Stone Telling

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The Winter Tree

by Amal El-Mohtar



It is like this.

There is a tree in me; slim as a wrist
it branches, and leaves obscure the bark.
It is dense and rich, a fine home
for robins, finches colours dart
between my ribs, thread golds and scarlets
around my bones, spill in and out of flight
as I breathe.

I look at you, and it winters.

Bare-boughed, skeletal crookings claw
into my throat, clatter cold,
send frosted silver spindling ache
into the smell of smoke,
the taste of snow. A wind
stiff as your spine
whimpers the buds to tightness,
coaxes sleep without dreams
of other seasons.

And it is beautiful, understand,
it is so beautiful,
a sky empty as broken glass
a sun streaking ice-light in my skin
it is beautiful as tears are beautiful
in stories: diamantine,
crystal
adamant
with liquid at its heart
and salt.

Sometimes the tree is a wound.
Sometimes it is an etching in my chest
a tidal river shaped in branches,
silted low, flooded high,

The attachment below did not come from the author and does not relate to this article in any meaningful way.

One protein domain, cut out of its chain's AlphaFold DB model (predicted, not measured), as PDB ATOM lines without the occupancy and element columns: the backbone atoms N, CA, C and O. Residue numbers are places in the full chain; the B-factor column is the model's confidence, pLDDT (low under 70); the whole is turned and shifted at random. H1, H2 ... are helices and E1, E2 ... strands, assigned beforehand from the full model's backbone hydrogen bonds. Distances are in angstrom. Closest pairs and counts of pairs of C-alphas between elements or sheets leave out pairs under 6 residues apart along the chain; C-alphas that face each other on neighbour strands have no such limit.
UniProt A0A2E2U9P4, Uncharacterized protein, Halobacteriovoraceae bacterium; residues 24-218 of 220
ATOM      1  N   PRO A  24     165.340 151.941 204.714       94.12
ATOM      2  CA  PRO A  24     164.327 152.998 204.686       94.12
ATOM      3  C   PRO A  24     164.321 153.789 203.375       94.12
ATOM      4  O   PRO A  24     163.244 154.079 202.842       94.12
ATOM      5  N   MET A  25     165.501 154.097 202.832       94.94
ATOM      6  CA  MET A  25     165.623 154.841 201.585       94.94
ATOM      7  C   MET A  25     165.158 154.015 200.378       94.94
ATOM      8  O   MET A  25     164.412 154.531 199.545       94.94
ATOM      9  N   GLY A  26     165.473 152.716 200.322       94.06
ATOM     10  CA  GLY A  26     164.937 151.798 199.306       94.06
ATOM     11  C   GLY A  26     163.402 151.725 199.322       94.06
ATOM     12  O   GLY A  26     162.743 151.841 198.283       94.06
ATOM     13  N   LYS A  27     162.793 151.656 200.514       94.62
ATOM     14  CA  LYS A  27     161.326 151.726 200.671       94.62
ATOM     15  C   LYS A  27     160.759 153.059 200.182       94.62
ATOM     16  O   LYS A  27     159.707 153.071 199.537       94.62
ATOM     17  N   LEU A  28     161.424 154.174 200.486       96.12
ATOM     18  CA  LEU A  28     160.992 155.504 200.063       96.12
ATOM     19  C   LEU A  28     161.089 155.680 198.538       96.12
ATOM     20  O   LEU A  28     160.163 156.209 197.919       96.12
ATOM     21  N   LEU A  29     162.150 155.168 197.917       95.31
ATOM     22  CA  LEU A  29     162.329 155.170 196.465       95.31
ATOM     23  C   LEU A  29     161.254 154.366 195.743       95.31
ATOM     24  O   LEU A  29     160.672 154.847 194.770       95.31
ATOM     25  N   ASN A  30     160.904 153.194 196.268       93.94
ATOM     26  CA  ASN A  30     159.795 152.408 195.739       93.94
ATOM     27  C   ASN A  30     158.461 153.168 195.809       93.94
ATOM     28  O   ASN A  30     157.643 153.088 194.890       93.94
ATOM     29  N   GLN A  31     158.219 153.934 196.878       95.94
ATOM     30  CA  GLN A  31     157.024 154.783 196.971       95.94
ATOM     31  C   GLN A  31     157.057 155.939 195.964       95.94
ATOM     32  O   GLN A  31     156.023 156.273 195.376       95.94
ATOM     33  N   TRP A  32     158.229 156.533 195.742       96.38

inviting in the sea

sometimes, the tree speaks
without a mouth. Sometimes
it rustles twig-talk at your eyes,
reaching for a green, for a summer
that could have been.

Sometimes, the tree sings,
keens broken lines and lullabies,
murder-ballads, loneliness,
paper-bark and thorns.

It sings,

I will be a tree of salt for you
of waves and wanting, washing clean
and grow to the light of the moon you are,
wax and wane through briny roots
that leech the lymph from me.

I will be a tree of salt for you
because for all that I look back, and back,
I am never made a pillar,
and any step I take
will be away from you.

I will be a tree of salt for you,
and this ache I bear
will be the sky.


When the tree is quiet,
I sleep.



Amal El-Mohtar is an Ottawa-born child of the Mediterranean, currently pursuing a PhD in English literature at the Cornwall campus of the University of Exeter, sharpening her quills for the hunt. She is the author of The Honey Month, a collection of poetry and prose written to the taste of 28 different kinds of honey, and the winner of the 2009 Rhysling Award for Best Short Poem. Her work has appeared in many print and online venues, and is forthcoming in Steam-Powered: Lesbian Steampunk Stories, The Thackeray T. Lambshead Cabinet of Curiosities, and Welcome to Bordertown. She also co-edits Goblin Fruit, an online quarterly dedicated to fantastical poetry, with Jessica P. Wick, and keeps a blog somewhat tidy at Voices on the Midnight Air. .

Photography: Winter Trees 3 by Bob AuBuchon.